The group exercise can differ from year to year but it usually involves a discussion of a topical construction issue – such as sustainability or health and safety – and requires you to put forward some recommendations for the future. It won’t harm your chances if you immerse yourself in construction-related news before you go so that you are aware of the latest industry thinking. However, the assessors are more likely to focus on how you work in a group. Actively contribute to the discussion, but don’t dominate. Yes, the recruiters want you to be able to lead – but leadership isn’t about speaking over others or forcing others to do what you say. It is about providing direction and encouraging everyone to contribute. Periodically recapping on what has been agreed so far, reminding the group about the time left and allowing quieter ones to give their thoughts are better ways to impress than holding court.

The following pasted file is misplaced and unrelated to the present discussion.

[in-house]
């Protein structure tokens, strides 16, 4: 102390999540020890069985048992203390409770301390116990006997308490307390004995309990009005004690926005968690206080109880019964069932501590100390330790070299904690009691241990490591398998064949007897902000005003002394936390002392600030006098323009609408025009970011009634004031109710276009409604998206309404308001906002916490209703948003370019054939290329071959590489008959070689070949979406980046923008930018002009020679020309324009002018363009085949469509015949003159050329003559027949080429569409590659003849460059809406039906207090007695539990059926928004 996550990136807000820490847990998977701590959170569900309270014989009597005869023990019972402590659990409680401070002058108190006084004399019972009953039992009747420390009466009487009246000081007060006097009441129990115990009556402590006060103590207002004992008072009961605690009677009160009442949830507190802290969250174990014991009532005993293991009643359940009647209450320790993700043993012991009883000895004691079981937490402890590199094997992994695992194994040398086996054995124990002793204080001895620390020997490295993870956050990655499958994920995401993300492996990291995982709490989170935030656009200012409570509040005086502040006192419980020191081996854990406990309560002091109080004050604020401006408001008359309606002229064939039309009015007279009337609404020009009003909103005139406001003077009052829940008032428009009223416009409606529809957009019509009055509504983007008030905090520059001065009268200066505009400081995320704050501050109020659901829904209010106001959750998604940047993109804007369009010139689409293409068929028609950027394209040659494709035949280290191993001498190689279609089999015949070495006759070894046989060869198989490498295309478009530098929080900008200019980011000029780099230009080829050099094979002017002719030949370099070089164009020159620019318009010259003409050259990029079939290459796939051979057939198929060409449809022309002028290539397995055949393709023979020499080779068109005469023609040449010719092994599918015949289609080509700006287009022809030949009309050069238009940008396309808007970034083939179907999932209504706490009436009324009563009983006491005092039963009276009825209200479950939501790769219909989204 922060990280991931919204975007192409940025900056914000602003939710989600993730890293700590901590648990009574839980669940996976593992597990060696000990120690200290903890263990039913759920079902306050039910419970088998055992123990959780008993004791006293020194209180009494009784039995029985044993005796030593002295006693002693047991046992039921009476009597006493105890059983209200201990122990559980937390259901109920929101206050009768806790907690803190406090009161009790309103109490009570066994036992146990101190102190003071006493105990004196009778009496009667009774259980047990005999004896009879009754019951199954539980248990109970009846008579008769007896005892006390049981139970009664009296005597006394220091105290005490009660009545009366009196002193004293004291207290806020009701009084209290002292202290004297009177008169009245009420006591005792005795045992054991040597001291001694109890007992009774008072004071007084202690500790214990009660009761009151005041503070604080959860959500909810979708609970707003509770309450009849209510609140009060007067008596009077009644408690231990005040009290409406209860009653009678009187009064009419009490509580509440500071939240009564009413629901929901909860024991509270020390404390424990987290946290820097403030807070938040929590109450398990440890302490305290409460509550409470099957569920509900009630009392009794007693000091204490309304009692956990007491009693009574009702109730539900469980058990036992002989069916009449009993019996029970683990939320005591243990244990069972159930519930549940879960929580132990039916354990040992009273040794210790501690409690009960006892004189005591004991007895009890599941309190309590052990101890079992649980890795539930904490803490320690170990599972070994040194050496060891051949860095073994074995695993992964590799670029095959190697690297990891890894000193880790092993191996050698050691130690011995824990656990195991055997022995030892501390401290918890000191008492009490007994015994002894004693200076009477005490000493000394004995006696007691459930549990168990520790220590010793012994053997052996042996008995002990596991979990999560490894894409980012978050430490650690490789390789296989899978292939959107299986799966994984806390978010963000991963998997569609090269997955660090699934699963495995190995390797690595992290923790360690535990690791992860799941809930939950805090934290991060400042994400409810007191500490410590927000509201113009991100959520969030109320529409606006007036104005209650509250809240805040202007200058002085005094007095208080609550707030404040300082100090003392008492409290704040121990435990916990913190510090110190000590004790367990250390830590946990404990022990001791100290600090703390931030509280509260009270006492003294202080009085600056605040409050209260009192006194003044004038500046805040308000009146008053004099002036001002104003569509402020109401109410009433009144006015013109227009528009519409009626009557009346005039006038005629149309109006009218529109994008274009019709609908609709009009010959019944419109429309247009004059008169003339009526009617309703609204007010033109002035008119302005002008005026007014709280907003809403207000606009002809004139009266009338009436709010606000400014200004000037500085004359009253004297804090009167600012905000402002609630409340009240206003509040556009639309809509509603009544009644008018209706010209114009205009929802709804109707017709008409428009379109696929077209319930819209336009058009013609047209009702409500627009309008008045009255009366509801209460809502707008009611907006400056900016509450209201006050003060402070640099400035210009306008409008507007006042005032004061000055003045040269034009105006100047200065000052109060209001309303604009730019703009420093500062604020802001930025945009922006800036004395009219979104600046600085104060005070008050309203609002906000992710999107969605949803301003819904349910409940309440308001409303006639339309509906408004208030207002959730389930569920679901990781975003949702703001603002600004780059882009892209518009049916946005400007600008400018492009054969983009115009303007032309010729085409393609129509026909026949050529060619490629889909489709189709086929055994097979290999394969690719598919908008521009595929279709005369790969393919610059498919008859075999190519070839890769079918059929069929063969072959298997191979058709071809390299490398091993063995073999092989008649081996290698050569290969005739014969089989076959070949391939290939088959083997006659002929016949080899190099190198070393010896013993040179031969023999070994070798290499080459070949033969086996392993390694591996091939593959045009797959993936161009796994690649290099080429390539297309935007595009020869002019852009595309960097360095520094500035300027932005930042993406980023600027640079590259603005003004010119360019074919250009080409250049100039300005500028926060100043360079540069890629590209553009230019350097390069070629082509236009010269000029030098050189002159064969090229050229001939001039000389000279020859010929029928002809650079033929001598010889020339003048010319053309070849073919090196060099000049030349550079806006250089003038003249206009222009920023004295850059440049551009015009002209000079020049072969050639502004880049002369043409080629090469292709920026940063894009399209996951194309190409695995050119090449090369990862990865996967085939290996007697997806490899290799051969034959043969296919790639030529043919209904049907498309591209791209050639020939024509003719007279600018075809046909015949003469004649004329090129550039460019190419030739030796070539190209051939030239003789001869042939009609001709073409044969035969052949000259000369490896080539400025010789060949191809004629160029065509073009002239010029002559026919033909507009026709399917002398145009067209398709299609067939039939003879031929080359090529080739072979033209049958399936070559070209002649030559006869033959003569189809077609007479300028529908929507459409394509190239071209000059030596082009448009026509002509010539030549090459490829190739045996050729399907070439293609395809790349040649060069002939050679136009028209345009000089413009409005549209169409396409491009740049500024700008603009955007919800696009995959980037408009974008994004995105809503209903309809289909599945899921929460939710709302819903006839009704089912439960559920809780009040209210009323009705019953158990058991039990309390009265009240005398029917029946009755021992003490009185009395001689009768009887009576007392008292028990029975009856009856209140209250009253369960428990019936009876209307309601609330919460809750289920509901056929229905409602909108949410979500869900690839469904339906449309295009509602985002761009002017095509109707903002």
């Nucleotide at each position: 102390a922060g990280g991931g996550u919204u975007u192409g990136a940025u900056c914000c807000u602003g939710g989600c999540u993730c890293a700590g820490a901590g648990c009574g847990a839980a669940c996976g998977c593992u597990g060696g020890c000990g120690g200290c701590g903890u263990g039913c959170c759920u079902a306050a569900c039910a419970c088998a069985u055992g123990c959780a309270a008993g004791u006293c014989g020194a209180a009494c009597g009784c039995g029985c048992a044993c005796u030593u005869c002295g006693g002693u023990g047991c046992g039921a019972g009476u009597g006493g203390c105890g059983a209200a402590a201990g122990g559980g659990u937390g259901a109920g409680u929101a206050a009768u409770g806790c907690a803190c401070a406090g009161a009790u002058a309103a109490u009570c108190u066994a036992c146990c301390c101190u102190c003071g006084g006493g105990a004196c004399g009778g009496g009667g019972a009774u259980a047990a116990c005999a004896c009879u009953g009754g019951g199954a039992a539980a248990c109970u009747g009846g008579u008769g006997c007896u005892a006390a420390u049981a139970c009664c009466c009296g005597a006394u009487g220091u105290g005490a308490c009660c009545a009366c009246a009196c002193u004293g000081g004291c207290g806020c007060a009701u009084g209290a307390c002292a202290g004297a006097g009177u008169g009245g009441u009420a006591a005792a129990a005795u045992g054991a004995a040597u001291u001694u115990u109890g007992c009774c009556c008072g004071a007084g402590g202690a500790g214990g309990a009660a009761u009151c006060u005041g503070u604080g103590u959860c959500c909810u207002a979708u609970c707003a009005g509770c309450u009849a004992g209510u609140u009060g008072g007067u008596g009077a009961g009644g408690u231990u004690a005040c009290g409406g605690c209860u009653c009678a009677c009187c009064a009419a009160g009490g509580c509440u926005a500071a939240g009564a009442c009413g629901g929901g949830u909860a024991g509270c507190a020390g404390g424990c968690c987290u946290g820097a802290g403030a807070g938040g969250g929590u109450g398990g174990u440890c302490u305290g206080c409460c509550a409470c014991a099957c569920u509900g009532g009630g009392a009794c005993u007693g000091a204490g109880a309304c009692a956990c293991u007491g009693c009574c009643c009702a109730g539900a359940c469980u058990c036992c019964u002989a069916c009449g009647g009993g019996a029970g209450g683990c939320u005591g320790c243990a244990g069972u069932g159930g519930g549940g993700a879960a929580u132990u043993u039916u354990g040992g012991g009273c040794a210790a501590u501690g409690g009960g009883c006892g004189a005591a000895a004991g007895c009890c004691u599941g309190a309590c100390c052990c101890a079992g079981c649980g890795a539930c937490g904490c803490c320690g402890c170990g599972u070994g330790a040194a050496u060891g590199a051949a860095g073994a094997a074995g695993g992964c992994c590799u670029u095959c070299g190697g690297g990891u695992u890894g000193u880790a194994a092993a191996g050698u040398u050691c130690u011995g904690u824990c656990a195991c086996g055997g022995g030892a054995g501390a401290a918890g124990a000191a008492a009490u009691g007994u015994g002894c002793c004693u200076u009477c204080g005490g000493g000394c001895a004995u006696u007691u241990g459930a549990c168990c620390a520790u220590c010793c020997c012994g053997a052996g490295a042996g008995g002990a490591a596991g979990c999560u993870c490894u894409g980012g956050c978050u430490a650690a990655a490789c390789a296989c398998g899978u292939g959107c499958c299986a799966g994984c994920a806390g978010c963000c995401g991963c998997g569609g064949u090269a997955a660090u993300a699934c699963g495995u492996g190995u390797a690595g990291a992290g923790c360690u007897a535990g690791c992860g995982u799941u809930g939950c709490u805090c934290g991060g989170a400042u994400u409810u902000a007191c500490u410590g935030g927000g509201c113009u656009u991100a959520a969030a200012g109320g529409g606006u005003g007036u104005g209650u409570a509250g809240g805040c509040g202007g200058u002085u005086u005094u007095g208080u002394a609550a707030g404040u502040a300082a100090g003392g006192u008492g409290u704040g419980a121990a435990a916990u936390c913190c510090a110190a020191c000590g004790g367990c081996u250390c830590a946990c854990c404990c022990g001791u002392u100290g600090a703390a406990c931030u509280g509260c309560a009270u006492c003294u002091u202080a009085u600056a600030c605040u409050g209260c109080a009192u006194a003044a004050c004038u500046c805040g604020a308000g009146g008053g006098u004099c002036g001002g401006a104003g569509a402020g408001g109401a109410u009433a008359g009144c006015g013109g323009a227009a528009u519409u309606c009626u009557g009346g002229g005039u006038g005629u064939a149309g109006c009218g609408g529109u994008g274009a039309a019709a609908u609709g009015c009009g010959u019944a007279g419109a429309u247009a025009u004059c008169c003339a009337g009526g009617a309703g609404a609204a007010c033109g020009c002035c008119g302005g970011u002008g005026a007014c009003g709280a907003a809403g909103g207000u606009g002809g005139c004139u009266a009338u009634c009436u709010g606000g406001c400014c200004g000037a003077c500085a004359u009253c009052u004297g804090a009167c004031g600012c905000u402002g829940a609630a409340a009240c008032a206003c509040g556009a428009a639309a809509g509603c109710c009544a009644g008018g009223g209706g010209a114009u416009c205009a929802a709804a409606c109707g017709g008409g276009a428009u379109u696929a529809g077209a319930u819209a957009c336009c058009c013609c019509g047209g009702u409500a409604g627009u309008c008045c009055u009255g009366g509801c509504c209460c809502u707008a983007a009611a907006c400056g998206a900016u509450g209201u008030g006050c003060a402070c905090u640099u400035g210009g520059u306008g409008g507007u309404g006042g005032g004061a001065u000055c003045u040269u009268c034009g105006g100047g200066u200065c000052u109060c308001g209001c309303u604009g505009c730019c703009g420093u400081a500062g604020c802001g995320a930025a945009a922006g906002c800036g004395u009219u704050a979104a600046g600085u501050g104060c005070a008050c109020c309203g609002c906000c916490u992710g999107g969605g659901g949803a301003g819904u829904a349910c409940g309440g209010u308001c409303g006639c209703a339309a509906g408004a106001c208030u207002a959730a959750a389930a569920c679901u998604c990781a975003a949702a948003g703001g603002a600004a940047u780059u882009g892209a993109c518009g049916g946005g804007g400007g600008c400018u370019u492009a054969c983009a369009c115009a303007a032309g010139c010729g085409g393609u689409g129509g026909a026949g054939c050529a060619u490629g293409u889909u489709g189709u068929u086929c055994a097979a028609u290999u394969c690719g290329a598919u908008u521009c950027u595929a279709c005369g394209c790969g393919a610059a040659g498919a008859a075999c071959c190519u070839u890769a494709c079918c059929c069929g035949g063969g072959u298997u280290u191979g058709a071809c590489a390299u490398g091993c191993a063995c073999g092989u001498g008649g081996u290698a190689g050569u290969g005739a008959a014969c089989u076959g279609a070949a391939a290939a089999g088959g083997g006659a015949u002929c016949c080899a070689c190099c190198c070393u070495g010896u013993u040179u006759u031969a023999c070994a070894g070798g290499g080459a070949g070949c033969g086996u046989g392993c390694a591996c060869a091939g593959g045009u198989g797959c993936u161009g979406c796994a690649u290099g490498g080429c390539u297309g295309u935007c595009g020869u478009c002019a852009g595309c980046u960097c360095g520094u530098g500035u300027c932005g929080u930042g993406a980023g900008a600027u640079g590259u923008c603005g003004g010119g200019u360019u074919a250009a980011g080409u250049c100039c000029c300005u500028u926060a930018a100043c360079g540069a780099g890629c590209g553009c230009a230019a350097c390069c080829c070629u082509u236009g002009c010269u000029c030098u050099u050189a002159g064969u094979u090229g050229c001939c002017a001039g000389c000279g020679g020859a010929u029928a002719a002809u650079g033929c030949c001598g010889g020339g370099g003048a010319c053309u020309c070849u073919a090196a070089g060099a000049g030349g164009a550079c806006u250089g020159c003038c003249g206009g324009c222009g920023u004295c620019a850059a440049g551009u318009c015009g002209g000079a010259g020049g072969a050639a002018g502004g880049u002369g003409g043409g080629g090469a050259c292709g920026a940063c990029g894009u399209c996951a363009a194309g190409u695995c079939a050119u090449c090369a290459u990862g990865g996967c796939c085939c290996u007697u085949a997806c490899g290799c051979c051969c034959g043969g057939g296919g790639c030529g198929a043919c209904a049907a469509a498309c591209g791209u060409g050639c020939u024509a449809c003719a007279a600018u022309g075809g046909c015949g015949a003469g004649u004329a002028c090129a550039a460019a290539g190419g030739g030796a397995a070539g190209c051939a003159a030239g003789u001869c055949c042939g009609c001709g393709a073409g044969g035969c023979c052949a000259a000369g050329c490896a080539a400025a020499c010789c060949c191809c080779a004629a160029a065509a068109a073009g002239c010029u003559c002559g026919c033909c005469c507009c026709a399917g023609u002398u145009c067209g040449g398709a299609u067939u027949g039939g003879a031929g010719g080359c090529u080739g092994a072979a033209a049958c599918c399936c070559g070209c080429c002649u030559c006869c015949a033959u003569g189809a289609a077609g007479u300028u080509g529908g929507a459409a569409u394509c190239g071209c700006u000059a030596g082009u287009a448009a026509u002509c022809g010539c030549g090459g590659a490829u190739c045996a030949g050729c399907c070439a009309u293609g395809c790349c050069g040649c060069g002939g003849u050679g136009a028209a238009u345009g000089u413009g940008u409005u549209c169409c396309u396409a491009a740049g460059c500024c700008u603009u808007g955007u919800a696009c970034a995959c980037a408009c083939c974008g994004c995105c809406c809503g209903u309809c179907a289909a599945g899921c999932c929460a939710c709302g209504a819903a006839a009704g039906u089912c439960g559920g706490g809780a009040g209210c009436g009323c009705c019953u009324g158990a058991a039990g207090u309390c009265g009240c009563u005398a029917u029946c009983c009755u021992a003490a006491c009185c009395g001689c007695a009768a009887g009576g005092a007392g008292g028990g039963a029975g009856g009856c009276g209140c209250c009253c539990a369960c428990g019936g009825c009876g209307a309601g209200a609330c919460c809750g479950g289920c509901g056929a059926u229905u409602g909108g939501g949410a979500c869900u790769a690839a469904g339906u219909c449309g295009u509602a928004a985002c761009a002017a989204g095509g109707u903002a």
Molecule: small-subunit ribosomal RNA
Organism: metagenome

Previous attendees have reported that the most challenging aspect of the presentation is keeping to time. You can avoid overrunning by having a tight structure and not cramming too much in. As a general rule, a five-minute presentation can cover an introduction, a conclusion and two or three points well. Find out how to structure and deliver a strong presentation.
The best way to prepare for the interview is to research Laing O’Rourke and where it sits in the construction market. Then, practise typical questions such as the ones in this article. Think particularly about your strengths, weaknesses and what you could contribute (in terms of skills, knowledge and enthusiasm) if you won the award.
The TARGETjobs advice feature ‘Graduate construction assessment centres: what to expect’ will give you further tips on tackling typical exercises set during a construction company’s assessment centre.